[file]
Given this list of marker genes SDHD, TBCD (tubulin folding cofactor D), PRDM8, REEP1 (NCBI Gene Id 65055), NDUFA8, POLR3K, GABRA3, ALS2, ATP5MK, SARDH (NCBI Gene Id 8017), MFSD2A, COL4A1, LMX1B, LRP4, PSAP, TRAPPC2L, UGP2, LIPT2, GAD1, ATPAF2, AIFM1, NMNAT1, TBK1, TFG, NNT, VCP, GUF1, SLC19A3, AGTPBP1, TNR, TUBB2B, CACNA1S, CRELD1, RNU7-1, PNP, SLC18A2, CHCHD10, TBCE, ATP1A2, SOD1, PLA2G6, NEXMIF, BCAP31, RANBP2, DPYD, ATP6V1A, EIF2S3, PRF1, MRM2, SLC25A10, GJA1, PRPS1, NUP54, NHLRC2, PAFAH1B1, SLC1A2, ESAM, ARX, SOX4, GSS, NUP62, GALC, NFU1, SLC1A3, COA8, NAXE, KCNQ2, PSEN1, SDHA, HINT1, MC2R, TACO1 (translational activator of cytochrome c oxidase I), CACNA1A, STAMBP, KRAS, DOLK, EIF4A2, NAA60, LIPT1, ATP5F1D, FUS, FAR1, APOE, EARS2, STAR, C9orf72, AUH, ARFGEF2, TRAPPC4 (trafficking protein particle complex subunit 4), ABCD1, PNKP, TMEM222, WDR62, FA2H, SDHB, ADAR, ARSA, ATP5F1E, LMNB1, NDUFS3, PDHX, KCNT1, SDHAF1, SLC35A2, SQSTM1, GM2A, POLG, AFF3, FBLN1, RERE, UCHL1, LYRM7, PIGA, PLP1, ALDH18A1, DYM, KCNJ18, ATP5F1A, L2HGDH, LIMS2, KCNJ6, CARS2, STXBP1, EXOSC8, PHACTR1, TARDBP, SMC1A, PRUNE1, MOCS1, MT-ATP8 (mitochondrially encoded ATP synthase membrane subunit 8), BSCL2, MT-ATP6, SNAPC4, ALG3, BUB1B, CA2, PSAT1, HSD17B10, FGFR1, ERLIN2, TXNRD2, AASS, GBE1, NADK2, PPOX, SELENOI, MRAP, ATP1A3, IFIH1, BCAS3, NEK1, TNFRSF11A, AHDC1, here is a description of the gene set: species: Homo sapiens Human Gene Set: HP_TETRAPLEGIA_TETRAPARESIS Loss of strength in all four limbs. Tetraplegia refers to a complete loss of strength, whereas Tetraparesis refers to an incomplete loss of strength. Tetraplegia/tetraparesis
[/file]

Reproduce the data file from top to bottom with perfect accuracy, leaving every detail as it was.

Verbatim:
Given this list of marker genes SDHD, TBCD (tubulin folding cofactor D), PRDM8, REEP1 (NCBI Gene Id 65055), NDUFA8, POLR3K, GABRA3, ALS2, ATP5MK, SARDH (NCBI Gene Id 8017), MFSD2A, COL4A1, LMX1B, LRP4, PSAP, TRAPPC2L, UGP2, LIPT2, GAD1, ATPAF2, AIFM1, NMNAT1, TBK1, TFG, NNT, VCP, GUF1, SLC19A3, AGTPBP1, TNR, TUBB2B, CACNA1S, CRELD1, RNU7-1, PNP, SLC18A2, CHCHD10, TBCE, ATP1A2, SOD1, PLA2G6, NEXMIF, BCAP31, RANBP2, DPYD, ATP6V1A, EIF2S3, PRF1, MRM2, SLC25A10, GJA1, PRPS1, NUP54, NHLRC2, PAFAH1B1, SLC1A2, ESAM, ARX, SOX4, GSS, NUP62, GALC, NFU1, SLC1A3, COA8, NAXE, KCNQ2, PSEN1, SDHA, HINT1, MC2R, TACO1 (translational activator of cytochrome c oxidase I), CACNA1A, STAMBP, KRAS, DOLK, EIF4A2, NAA60, LIPT1, ATP5F1D, FUS, FAR1, APOE, EARS2, STAR, C9orf72, AUH, ARFGEF2, TRAPPC4 (trafficking protein particle complex subunit 4), ABCD1, PNKP, TMEM222, WDR62, FA2H, SDHB, ADAR, ARSA, ATP5F1E, LMNB1, NDUFS3, PDHX, KCNT1, SDHAF1, SLC35A2, SQSTM1, GM2A, POLG, AFF3, FBLN1, RERE, UCHL1, LYRM7, PIGA, PLP1, ALDH18A1, DYM, KCNJ18, ATP5F1A, L2HGDH, LIMS2, KCNJ6, CARS2, STXBP1, EXOSC8, PHACTR1, TARDBP, SMC1A, PRUNE1, MOCS1, MT-ATP8 (mitochondrially encoded ATP synthase membrane subunit 8), BSCL2, MT-ATP6, SNAPC4, ALG3, BUB1B, CA2, PSAT1, HSD17B10, FGFR1, ERLIN2, TXNRD2, AASS, GBE1, NADK2, PPOX, SELENOI, MRAP, ATP1A3, IFIH1, BCAS3, NEK1, TNFRSF11A, AHDC1, here is a description of the gene set: species: Homo sapiens Human Gene Set: HP_TETRAPLEGIA_TETRAPARESIS Loss of strength in all four limbs. Tetraplegia refers to a complete loss of strength, whereas Tetraparesis refers to an incomplete loss of strength. Tetraplegia/tetraparesis